Agriculture Secretary Tom Vilsack (center white shirt) listens to President Barack Obama speaking at the Northeast Iowa Community College for a White House Rural Economic Forum on August 16, 2011. Agriculture Secretary and chair of the White House Rural Council, Tom Vilsack, notes that the President’s visit will focus on agriculture’s contribution to the national economy, and how to create more jobs in rural America. USDA Photo by Lance Cheung.
Earlier this week, President Obama along with Secretary Vilsack and members of the White House Rural Council hosted the White House Rural Economic Forum in Peosta, Iowa where the President announced new jobs initiatives focused on increasing access to capital, job training and health care services. The forum, part of President Obama’s three-day economic bus tour, brought together farmers, small business owners, private sector leaders, rural stakeholders and government officials to discuss ways to improve economic growth and create jobs in rural communities nationwide. The White House Rural Council, of which Secretary Vilsack is the chair, was created on June 9, 2011 by an executive order and is focused on finding ways to increase economic growth and infrastructure in rural communities. Read more »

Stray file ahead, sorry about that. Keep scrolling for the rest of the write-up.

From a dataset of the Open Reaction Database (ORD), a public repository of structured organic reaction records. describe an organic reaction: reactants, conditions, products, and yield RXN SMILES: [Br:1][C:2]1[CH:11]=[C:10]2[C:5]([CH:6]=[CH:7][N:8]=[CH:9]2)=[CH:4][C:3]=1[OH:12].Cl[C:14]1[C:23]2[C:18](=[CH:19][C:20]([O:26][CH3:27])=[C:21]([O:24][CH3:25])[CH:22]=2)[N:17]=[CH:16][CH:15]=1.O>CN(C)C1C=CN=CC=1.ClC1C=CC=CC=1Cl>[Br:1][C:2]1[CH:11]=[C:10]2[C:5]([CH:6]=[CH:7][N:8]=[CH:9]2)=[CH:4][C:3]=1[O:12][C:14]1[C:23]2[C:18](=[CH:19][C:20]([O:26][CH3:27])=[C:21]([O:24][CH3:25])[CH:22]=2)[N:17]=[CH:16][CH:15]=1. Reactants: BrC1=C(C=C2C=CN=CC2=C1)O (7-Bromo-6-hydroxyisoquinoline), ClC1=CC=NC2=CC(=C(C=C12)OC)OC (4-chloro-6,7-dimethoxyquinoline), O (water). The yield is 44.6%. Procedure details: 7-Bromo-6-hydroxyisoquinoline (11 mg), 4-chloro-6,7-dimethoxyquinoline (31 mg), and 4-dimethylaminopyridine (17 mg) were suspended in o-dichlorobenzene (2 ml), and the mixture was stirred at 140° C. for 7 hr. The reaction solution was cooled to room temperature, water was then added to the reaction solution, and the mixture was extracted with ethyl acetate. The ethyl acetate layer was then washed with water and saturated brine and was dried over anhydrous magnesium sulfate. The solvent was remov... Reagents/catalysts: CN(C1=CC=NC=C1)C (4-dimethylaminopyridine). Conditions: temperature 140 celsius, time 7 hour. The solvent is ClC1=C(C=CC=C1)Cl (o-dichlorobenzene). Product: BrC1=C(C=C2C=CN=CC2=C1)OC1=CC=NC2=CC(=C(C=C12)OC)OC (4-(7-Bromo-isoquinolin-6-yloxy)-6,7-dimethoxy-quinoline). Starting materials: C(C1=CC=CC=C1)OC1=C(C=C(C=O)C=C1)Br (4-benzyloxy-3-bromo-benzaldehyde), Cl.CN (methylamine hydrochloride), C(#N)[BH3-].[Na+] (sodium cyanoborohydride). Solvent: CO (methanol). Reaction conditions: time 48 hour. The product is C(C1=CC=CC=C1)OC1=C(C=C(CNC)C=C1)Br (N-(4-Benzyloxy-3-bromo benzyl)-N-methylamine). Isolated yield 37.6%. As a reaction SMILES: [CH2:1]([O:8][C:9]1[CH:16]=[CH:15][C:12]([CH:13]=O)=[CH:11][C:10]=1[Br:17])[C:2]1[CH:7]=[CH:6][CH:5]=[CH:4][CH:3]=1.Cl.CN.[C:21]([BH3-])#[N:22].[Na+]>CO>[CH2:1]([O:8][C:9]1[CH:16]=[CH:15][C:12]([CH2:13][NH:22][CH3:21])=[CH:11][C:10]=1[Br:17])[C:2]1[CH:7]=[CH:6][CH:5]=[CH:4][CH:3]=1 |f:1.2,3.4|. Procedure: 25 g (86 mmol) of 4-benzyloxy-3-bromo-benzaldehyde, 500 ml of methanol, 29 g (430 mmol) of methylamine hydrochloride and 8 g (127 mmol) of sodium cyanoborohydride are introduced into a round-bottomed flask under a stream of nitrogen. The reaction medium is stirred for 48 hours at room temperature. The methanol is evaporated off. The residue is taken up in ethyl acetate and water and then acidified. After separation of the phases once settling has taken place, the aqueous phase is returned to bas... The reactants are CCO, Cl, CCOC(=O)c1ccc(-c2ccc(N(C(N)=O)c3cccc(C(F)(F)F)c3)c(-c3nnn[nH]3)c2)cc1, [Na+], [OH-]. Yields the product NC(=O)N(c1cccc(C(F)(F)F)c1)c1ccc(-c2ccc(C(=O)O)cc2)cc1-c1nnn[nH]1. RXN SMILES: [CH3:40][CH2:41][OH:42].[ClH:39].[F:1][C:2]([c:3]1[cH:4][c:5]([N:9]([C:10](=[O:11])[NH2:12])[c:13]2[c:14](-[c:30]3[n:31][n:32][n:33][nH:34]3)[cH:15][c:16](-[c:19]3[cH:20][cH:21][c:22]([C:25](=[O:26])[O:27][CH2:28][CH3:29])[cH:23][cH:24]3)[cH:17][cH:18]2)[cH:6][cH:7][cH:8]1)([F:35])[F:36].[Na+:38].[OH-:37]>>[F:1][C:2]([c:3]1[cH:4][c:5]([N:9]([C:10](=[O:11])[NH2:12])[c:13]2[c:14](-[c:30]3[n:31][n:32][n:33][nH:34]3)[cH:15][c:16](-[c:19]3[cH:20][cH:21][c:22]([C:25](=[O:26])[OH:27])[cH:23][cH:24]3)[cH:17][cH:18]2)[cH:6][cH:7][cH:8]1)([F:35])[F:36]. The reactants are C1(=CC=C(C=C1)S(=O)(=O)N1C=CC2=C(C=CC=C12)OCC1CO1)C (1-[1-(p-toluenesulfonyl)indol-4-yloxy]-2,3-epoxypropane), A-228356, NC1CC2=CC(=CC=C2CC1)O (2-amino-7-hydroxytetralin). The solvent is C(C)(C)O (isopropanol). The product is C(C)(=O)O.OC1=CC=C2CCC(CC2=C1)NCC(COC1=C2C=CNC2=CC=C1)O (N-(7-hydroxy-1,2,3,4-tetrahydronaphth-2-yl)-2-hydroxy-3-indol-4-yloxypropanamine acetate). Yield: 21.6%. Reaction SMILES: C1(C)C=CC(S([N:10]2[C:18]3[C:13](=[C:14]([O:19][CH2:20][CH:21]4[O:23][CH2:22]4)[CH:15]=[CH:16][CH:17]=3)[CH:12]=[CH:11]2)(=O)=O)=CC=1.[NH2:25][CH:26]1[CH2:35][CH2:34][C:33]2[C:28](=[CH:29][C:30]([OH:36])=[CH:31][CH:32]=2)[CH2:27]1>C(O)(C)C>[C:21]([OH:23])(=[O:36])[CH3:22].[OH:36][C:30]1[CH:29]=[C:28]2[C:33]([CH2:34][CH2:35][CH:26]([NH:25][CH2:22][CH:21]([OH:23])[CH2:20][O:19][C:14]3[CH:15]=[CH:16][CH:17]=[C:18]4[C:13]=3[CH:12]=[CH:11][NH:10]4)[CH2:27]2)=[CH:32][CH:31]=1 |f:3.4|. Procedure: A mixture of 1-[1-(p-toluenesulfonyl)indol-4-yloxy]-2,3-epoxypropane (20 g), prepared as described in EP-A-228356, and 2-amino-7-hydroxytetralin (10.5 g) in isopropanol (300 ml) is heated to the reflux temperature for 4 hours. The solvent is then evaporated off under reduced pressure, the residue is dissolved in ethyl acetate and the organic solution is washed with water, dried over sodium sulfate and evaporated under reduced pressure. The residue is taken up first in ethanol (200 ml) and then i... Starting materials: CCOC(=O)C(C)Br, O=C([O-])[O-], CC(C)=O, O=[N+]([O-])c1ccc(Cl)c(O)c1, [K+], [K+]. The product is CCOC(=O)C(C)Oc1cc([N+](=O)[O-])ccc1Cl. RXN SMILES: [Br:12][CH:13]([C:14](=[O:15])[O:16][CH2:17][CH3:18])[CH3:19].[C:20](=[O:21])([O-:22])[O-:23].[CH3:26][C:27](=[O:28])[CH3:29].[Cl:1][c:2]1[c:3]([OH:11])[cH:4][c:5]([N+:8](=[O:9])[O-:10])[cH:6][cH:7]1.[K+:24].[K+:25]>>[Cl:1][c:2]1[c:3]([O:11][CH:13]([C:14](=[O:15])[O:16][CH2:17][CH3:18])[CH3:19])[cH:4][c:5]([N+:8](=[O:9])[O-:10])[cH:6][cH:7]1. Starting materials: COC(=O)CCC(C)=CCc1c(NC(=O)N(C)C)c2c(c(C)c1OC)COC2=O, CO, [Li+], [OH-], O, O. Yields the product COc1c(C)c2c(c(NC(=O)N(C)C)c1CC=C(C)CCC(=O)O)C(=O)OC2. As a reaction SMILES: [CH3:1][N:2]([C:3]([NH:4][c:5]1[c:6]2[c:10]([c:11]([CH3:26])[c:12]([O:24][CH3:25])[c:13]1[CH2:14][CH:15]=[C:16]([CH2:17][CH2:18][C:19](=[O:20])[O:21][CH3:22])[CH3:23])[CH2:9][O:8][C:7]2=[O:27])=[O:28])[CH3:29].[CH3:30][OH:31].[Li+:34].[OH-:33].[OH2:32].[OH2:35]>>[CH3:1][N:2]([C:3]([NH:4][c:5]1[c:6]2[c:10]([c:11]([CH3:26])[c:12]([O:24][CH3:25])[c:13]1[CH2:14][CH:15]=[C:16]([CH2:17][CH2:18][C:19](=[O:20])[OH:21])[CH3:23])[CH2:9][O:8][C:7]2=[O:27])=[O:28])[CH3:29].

Thunder attending a course at the National Detector Dog Training Center.
My name is Thunder. Not too many months ago, I was homeless and waiting for someone to take me home from the Houston Beagle Rescue in Houston, Texas. Then, a nice lady from the Animal and Plant Health Inspection Service’s National Detector Dog Training Center (NDDTC) in Newnan, Georgia came to visit. From that day on, my life changed. Read more »